Businesses can go to covid.gobusiness.gov.sg for more information regarding the temporary suspension of activities.

You can go to safetravel.ica.gov.sg for more information regarding the application process for inbound essential travel under the Singapore-China Fast Lane.

X
A Singapore Government Agency Website
AA
A
A

Speech By SMS Chee Hong Tat at the “Grow Digital, Go International” Webinar

Speech By SMS Chee Hong Tat at the “Grow Digital, Go International” Webinar

Mr Peter Ong, Chairman of Enterprise Singapore,
Fellow panellists,
Ladies and Gentlemen, 

Introduction

1. A very good afternoon to all of you. Thank you for inviting me and giving me this opportunity to speak to you. When I visited my constituency over the weekend, I noticed a sense of optimism in the air as our businesses re-open. I see many happy faces of shopkeepers and residents who are out enjoying a meal with their family and friends. Despite this positivity, we should not draw the wrong conclusion that things are going back to what they used to be. The battle against COVID-19 is not over. The virus is still in our community and we remain in a COVID environment. There is still a need for us to take safety precautions to prevent a second wave of infection. 

2. The COVID-19 pandemic has accelerated many changes in our economy and society. To thrive in such an environment, businesses must be agile and constantly adapt to new operational challenges and requirements, and consumer preferences.

Digitalisation, Design and Determination

3. There are three important Ds when businesses embark on enterprise transformation. These are Digitalisation, Design and Determination. 

4. Let me start with Digitalisation. Without knowing how long the pandemic will last, learning how to make good use of technology has become even more critical and urgent for many businesses. It is no longer a luxury but a necessity. Companies must diversify their revenue sources, strengthen their value proposition, and figure out a way to operate safely while remaining commercially viable. 

5. Customers are looking for new business models and new ways of transacting with businesses. The adoption of digital solutions enhances the company’s resilience and opens up new possibilities. 

6. Take for instance, Scent by Six, a company that retails perfumes and home fragrances. It conducts B2B fragrance customisation through its outlet at Bugis Junction. They had set up a website and used social media, such as Facebook and Instagram, to gather more than 12,000 online followers. This has given them a head-start over their competitors during circuit breaker as they were able to quickly switch their business models and sell their products online without compromising safety. With this additional source of online revenue, Scent by Six will have a head-start on its competitors as the economy re-opens.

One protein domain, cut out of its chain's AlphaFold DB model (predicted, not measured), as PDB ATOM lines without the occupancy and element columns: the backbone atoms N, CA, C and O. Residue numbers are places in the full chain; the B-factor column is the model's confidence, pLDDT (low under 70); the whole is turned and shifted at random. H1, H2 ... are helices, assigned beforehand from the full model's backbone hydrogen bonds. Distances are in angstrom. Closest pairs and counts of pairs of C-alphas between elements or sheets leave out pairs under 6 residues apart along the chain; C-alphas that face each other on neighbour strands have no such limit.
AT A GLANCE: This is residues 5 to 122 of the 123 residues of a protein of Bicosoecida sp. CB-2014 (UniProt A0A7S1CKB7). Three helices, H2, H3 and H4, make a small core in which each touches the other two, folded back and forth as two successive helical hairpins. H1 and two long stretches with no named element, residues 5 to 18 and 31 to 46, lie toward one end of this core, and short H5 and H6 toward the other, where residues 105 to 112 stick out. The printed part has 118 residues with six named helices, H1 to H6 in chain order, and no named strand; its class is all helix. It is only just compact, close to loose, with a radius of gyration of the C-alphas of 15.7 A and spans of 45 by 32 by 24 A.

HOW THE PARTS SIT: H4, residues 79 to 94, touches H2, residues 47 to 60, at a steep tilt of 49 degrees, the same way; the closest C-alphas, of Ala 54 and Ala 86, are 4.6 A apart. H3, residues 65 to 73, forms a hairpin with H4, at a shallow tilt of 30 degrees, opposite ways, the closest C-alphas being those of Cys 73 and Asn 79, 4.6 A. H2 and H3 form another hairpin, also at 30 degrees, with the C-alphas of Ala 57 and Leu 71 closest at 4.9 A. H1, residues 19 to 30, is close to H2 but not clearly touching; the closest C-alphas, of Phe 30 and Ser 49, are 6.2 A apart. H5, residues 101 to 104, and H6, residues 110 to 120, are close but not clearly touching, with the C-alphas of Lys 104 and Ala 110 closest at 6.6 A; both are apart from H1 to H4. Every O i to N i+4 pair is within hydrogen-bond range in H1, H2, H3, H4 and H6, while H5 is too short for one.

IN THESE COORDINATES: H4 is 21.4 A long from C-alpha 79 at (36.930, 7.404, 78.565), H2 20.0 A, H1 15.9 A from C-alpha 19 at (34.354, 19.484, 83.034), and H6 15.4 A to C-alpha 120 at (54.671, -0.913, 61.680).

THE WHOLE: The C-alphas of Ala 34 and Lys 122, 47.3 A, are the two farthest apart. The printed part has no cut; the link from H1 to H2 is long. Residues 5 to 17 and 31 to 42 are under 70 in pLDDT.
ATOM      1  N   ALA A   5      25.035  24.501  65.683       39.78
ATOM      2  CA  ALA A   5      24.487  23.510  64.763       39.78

7. I believe many of us are familiar with the first D on digitalisation, because it is what we usually focus on when we think about technology adoption. However, my belief is that technology should not be implemented in isolation. It needs to be accompanied with good design and a good understanding of its impact on users and on society.  

8. When we place human needs at the centre of technology and at the centre of design, it pushes the boundaries of what technology can do, and it also provides the impetus for continual improvement. Many of us would think of companies like Apple and Dyson when we speak of the importance of design in technology. These companies have pioneered superior technology, but what makes their products unique and attractive to consumers is the integration of technology with innovative human-centric design. Technology is important but they don’t just rely on technology alone. They combine it with human centric, innovative design. This is what we hope to achieve through multi-disciplinary programmes offered in our institutes of higher learning (IHLs), including the Singapore University of Technology and Design (SUTD) which adopts a whole-of-university approach that is purpose-built for a seamless integration of engineering, technology, design, and the humanities. 

9. Another aspect of design is the concept of design-thinking. It enables companies to focus on the user experience, not only in the development of its products – but also in the improvement of its work processes and operating environments. With COVID-19, design thinking skills will come in quite handy when companies look at how to change the way they operate. 

10. Let me share with you a story of one Singaporean company that has embraced design-thinking to achieve a competitive advantage. This is not the story of a young start-up. Rather, it is a story of a 70-year old rock sugar company called Cheng Yew Heng. Inspired by a business mission to San Francisco with Enterprise Singapore, Cheng Yew Heng’s executives decided to pioneer the use of design-thinking to develop a product for a new generation of consumers and to re-invent its traditional business processes for the modern age. The company not only conducted extensive market research and design ethnography to understand customer pain points – but also worked with our universities, polytechnics and ITEs to develop a new methodology to crystallise rock sugar on a stick and to infuse sugar with different colours and flavours. 

11. The result of their painstaking three-year journey was the creation of its new product line, the Jewel Rock Sugar Sticks. Since the launch of this new product, Cheng Yew Heng has seen a three-digit growth in its rock sugar revenue and successfully renewed its brand image with a younger generation of consumers.